There are five things the general director of Austin Opera wants you to know before taking in a show.
By Madison Matous, Photo by Paul Sirochman
Much like drinking a bottle of fine wine, attending the opera is often stigmatized as an activity reserved for older people or the upper class, but as Annie Burridge, the general director of Austin Opera, is quick to note, the opera is ever-evolving and becoming more accessible to a new audience.
Opera comes in many different forms than simply the traditional, extravagant kind that often comes to mind. At Austin Opera, you’ll fit right in wearing a pair of jeans and cowboy boots.
In October 2016, Burridge, who came from a musical family and found her love for opera at a young age, took the reins of Austin Opera after having found success in revamping Opera Philadelphia’s program.
“I had learned about opera through all of the other arts I was engaged in,” Burridge says, reflecting on her upbringing. “I wanted to be an opera singer and thought that one day, I would like to run an opera company, having absolutely no idea what that would mean. I just knew I really loved the opera and I liked to be in charge, so that’s how I made that [career]decision.”
Burridge received her bachelor’s degree in opera and vocal performance with a minor in business, and two graduate degrees from the New England Conservatory. After performing as an opera singer for a few years, she realized her talents might be better utilized on the administrative side of the operation. She went back to school to study nonprofit administration, and shortly after receiving her degree, began working in development, marketing and communications for Opera Philadelphia, combining her artistic background with her skill set in business.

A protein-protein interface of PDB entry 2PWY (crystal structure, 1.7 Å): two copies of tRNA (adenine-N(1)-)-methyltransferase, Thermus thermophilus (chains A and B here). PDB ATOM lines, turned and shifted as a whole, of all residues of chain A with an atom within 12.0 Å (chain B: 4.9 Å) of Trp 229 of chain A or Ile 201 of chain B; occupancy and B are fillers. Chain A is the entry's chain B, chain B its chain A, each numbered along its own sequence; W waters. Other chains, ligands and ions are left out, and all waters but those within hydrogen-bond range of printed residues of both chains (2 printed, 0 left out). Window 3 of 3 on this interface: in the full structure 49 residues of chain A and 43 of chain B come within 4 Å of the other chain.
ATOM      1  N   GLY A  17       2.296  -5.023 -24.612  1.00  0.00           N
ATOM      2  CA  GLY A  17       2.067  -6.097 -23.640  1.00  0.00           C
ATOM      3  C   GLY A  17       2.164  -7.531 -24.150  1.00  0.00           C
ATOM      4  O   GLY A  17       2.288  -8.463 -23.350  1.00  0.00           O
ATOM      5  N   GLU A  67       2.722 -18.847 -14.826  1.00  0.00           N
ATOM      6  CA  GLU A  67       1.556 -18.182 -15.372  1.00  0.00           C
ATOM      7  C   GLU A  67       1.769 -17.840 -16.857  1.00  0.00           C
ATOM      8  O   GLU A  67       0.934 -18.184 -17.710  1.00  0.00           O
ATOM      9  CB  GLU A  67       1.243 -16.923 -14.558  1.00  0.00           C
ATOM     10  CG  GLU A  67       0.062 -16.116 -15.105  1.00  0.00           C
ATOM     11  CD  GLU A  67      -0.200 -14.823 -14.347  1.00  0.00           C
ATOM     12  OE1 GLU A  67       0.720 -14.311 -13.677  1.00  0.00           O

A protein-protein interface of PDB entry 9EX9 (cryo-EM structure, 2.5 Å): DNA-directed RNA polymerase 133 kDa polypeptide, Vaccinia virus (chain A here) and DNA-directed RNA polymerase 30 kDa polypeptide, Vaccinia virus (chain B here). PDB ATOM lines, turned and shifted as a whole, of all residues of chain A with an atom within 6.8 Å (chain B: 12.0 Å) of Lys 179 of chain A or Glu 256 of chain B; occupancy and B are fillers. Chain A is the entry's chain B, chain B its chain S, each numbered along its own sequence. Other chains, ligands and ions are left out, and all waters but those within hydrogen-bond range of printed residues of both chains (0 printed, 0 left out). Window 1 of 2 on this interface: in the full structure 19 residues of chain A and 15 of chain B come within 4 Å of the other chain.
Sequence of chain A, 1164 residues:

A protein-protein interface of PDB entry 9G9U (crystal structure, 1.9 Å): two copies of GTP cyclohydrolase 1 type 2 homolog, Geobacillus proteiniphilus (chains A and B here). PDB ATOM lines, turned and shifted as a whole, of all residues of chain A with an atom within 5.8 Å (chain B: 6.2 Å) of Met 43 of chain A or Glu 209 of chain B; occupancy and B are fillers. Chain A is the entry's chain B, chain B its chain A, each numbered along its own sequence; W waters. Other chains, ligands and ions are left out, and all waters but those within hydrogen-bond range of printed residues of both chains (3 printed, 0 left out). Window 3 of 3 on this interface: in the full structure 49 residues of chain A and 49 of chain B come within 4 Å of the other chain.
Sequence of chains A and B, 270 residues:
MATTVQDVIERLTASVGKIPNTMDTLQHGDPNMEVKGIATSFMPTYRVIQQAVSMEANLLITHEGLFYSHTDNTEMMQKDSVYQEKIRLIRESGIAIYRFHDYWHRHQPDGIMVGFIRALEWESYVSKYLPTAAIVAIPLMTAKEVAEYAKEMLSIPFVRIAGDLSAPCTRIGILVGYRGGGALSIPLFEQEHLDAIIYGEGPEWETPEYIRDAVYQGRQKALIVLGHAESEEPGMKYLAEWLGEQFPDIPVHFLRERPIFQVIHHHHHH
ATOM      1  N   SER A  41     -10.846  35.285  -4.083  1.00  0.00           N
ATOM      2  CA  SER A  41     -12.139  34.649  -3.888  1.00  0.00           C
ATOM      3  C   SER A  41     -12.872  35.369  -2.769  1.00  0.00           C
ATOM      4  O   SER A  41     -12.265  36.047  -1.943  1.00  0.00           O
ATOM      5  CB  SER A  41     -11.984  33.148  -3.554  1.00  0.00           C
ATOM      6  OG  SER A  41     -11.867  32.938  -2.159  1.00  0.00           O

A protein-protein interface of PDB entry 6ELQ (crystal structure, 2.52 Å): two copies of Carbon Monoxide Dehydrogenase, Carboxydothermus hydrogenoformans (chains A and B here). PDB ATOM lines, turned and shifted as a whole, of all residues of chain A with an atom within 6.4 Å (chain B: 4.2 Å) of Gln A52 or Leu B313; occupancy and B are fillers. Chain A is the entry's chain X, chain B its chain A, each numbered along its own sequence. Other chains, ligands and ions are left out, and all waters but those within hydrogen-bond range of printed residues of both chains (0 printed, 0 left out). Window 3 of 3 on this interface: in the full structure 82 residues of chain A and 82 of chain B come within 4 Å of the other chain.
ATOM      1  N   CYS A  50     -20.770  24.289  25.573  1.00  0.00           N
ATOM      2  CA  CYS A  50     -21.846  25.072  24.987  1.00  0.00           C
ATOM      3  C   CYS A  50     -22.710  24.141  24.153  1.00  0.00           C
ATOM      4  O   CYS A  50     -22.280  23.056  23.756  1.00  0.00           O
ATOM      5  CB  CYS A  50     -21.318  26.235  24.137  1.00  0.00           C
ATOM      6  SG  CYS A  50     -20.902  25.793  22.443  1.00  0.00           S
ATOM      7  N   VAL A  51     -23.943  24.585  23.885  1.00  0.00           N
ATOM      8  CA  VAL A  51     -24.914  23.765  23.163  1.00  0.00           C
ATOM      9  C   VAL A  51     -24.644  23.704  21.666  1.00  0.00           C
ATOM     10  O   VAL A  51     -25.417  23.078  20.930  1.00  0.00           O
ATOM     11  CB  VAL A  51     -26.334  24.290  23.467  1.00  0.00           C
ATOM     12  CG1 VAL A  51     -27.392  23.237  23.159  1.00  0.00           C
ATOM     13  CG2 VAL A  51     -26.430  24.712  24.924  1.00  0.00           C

Burridge says her vision for Austin Opera is to further expand the ways in which audiences experience the opera, and to make it more readily available for the uninitiated. Here, she breaks down the basics of these vocal performances.
Translations are always provided.
“The No. 1 thing to know is that the translation of the opera, the words the singers are singing, are always projected above the stage. So, even when the opera is in English, the English words will be projected above the stage, so you will always know what they are singing about.”
Opera singers’ voices are never amplified.
“The second thing to know is that [the reason]why people become such big opera buffs is that opera singers are never amplified. They’re trained to project their voice over an 80-piece orchestra and to be heard by 2,500 people. That’s why some people are in such awe of that voice and why it can be such a moving experience.”
There is no dress code.
“The third thing that I would say, especially at Austin Opera, is to wear whatever you want to the opera. Our audiences come in everything from black tie to boots and jeans, and they sit right next to each other. … And, you know, I think part of that is also very Austin. We have some folks that come in black ties and gowns and like to go to a fancy meal beforehand…[or]eat tacos out on the plaza beforehand. … And I’ve gone to the opera in all of those formats.”
No preparation is needed to enjoy the performance.
“The fourth thing I would say is that if you want to know more about an opera that you are going to see, we always have a preshow talk so you can go and learn more about it in advance. There’s a lot of behind-the-scenes information on our website, but what I would emphasize is that you don’t need any preparation to enjoy it. You don’t have to do any homework. You will never leave confused.”
Try different types of opera to learn what you like.
“The other thing I would say is opera has always varied, so you need to try more than one to gure out what kind of opera you like most, and maybe you like all types of opera. We’re working on an augmented- reality opera right now. So, you know, there’s high-tech experiences and very traditional, grand experiences that a lot of people think of when they think of opera in their head, but there’s a wide range out there. At Austin Opera, part of my mandate in coming here is to really expand the range of opera experiences that we have available.”